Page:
Increase In Copper Theft Could Raise NES Rates And Cost Lives

Increase In Copper Theft Could Raise NES Rates And Cost Lives

CREATED Jan 14, 2014

by Aundrea Cline-Thomas

NASHVILLE, Tenn. – NES is alerting customers about an increase in copper thefts.

"It takes a lot of guts to walk into an energized substation where the sign says high voltage, keep away," NES spokesperson Laurie Parker said.

Still it's not a deterrent to thieves who are going into NES substations looking for copper.

"Thieves are either cutting the fencing and getting in and getting away with spools of copper wire," Parker explained. "Or they're actually entering the substation equipment and cutting out wire which is very, very, very dangerous."

It's a crime that literally puts the thieves and NES technician's lives in jeopardy.

"Because if they go into a substation where they're not aware that there's live wire maybe exposed or ground wire isn't properly in place," Parker said about the danger it poses to NES staff, "they could be severely injured or even killed."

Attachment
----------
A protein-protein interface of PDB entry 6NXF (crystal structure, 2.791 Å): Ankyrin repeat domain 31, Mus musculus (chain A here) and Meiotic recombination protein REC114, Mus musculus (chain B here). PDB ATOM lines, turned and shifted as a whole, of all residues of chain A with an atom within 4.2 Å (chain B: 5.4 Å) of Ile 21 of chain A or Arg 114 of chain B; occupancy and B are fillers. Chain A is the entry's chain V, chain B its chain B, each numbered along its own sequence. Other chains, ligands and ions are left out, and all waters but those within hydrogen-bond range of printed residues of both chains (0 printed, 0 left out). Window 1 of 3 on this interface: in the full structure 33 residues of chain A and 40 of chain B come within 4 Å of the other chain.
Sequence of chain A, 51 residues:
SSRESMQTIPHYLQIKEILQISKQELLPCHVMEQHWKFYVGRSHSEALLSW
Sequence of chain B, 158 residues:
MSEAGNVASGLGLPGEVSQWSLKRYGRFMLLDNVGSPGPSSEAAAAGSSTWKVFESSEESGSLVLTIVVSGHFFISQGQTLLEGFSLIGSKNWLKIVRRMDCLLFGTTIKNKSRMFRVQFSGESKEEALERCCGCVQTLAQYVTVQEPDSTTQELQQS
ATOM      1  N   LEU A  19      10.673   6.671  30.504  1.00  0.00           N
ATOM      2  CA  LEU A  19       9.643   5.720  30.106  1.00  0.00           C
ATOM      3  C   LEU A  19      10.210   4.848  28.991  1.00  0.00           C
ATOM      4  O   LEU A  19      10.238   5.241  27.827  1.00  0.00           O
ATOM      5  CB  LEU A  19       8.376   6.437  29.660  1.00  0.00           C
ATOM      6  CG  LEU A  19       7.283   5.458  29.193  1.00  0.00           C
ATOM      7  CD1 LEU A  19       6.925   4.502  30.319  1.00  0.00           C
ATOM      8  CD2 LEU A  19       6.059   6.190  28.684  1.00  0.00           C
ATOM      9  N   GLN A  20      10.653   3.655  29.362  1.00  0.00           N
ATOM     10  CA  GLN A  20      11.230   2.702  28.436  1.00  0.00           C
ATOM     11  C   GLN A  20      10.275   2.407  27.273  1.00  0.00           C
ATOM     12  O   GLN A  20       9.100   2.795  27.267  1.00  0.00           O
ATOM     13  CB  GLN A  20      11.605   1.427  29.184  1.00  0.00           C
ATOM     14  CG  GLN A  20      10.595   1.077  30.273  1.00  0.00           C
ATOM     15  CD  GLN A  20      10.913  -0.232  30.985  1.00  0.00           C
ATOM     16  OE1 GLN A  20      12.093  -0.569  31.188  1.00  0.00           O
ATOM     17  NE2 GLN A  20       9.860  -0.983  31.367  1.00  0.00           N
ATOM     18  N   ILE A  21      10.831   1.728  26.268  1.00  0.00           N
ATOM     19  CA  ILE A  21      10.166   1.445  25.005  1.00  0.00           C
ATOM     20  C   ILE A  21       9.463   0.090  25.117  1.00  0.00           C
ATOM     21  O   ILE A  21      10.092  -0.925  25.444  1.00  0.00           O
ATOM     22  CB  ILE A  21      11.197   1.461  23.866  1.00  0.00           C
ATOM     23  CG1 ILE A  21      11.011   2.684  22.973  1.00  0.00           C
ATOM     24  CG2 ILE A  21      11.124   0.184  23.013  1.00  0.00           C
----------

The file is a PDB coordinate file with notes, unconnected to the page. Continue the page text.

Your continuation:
Thankfully no one has been injured.

Copper still commands nearly three dollars per pound at scrap yards. Hermitage Recycling has an entire system to track everything they take in. It helps them comply with state laws that are in place to minimize the sale of stolen items. 

Manager Damon Hassell said many other scrap dealers bypass the laws, making it much easier for thieves to sell the stolen copper.

"We lose a lot of business to other yards around here that buy without doing the stuff that they are supposed to do by state law," Hassell said, "and nobody does anything about it."

The next time NES customers open their electric bill, take a closer look. If costs continue to rise you'll know part of the reason why.

"It's overhead cost kind of like shoplifting at a store," Parker said. "They have to absorb that cost somehow, so ultimately I guess it would trickle down to the customer."

That's why in every bill this month NES is urging customers to report any information they may know about the thefts to police. The utility is also asking those that live near substations to keep any eye out and report any damage they notice or suspicious activity.

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